Submitted by ICConline on
Marc Chirik passed away 30 years ago, in December 1990. In tribute to the precious contributions of our comrade, of this great revolutionary in the line of Marx, Engels, Lenin and Rosa Luxemburg, we are republishing the two articles from International Review 65 and 66 that were written just after his death. These two articles go over the broad lines of his life and summarise what he brought to the proletarian cause and the defence of marxism.
In this short introduction to these texts, we simply want to underline three essential elements which characterised his life and revolutionary activity.
First, during the course of his life as a militant for more than 70 years, he was, from his youth to his last breath, a devoted fighter, a tireless combatant for the cause of the proletariat and communism. He dedicated all his energy to the intransigent defence of internationalist principles and of marxism. He never ceased to be at the forefront of the struggle, putting to good use his political, theoretical and organisational experience. Revolutionary militancy was a constant compass in his life. Even during the terrible period of the counter-revolution, Marc never gave up the work of patiently elaborating and clarifying the positions of the communist left. During these dark years, he fought against all the betrayals of the proletarian camp but also struggled inside all the organisations in which he militated, against opportunist manoeuvres, against centrist attitudes, against both academic and activist deviations. He was able to hold out during this period and with the same determination was able to play an active part in the resurgence of the proletariat onto the historic scene in May 1968, enthusiastically involving himself in the regroupment of the revolutionary forces which were born out of that period, and which gave birth to the ICC. He brought all his militant energy, his conviction and experience to orienting and constructing this organisation, as well as to the efforts towards the coming together of the organisations of the proletarian political milieu in the 1980s, towards the mutual confrontation and clarification of their positions.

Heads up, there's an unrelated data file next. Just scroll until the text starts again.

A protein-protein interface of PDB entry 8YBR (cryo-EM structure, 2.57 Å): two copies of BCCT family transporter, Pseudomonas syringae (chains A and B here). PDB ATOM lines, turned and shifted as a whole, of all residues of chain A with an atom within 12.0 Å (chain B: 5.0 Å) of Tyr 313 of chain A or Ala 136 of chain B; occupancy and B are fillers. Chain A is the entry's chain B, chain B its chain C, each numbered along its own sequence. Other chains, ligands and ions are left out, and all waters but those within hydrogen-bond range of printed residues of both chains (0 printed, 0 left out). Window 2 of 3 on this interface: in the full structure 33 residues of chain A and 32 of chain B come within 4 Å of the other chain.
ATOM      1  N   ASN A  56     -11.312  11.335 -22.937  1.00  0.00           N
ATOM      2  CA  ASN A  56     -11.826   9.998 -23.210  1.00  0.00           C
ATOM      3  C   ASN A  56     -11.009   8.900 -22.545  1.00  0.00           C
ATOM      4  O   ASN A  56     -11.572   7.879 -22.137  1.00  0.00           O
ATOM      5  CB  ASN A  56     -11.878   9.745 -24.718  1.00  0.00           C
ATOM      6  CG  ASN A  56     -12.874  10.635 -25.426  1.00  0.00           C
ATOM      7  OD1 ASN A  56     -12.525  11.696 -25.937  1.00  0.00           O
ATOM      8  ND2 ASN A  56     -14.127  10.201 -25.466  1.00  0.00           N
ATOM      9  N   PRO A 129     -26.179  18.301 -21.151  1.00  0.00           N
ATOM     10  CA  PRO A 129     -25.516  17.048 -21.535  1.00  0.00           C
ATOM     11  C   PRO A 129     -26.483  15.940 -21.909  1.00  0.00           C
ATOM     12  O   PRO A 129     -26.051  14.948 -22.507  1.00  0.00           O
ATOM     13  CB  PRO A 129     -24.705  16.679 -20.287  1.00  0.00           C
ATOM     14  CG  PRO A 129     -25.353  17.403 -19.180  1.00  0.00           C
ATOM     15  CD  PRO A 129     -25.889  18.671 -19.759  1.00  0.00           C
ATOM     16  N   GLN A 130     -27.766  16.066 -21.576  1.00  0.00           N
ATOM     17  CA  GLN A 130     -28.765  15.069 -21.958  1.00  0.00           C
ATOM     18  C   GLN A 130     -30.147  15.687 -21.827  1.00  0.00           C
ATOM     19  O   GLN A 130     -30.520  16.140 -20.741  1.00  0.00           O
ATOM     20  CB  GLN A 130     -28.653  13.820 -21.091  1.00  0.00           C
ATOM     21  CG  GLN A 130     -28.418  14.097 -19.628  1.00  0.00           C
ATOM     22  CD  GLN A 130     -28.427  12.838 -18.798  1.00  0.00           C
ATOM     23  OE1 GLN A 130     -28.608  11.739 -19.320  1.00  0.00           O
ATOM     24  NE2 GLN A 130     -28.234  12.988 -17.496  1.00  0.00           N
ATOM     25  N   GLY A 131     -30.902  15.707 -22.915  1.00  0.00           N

Another fundamental trait of his character was his ability to keep alive the theoretical acquisitions of the revolutionary movement, particularly those produced by the left fraction of the Communist Party of Italy. As a result, he was able to maintain a lucid and critical analysis of the evolution of the world situation. This political “flair”, founded on the global analysis of the balance of class forces, enabled him to question certain “dogmas” of the workers’ movement, not by distancing himself from the historical materialist method, but on the contrary by anchoring himself in in the dynamic evolution of historical reality. At the end of his life, he made a final theoretical contribution by being one of the first in the ICC to recognise that capitalism had entered into the terminal phase of its decline, the phase of decomposition. He also argued that the proletariat could in no way make use of capitalism’s putrefaction and that this situation raised the stakes for the proletariat and the survival of humanity.
The last element we want to emphasis is his determination to transmit the lessons of the workers’ movement and the organisational experience of revolutionaries to the new generations in order to form new militants and to allow the ICC to ensure a political continuity in the future struggles of the class. He was totally convinced of the indispensable need for the revolutionary organisation as a bridge between past, present and future, and he was conscious that he himself represented a link to the past historical experience of the class, that he was part of the living memory of the workers’ movement. While always insisting that “the proletariat gives rise to revolutionary organisations and not revolutionary individuals”, he also laid great stress on the individual responsibilities of each militant and the need for solidarity and respect between comrades.
Nothing can better express Marc’s life than Rosa Luxemburg’s simple phrase: “I was, I am, I will be”.
The articles can be found here:
Marc, Part 1: From the Revolution of October 1917 to World War II | International Communist Current (internationalism.org)
Marc, Part 2: From World War II to the present day | International Communist Current (internationalism.org)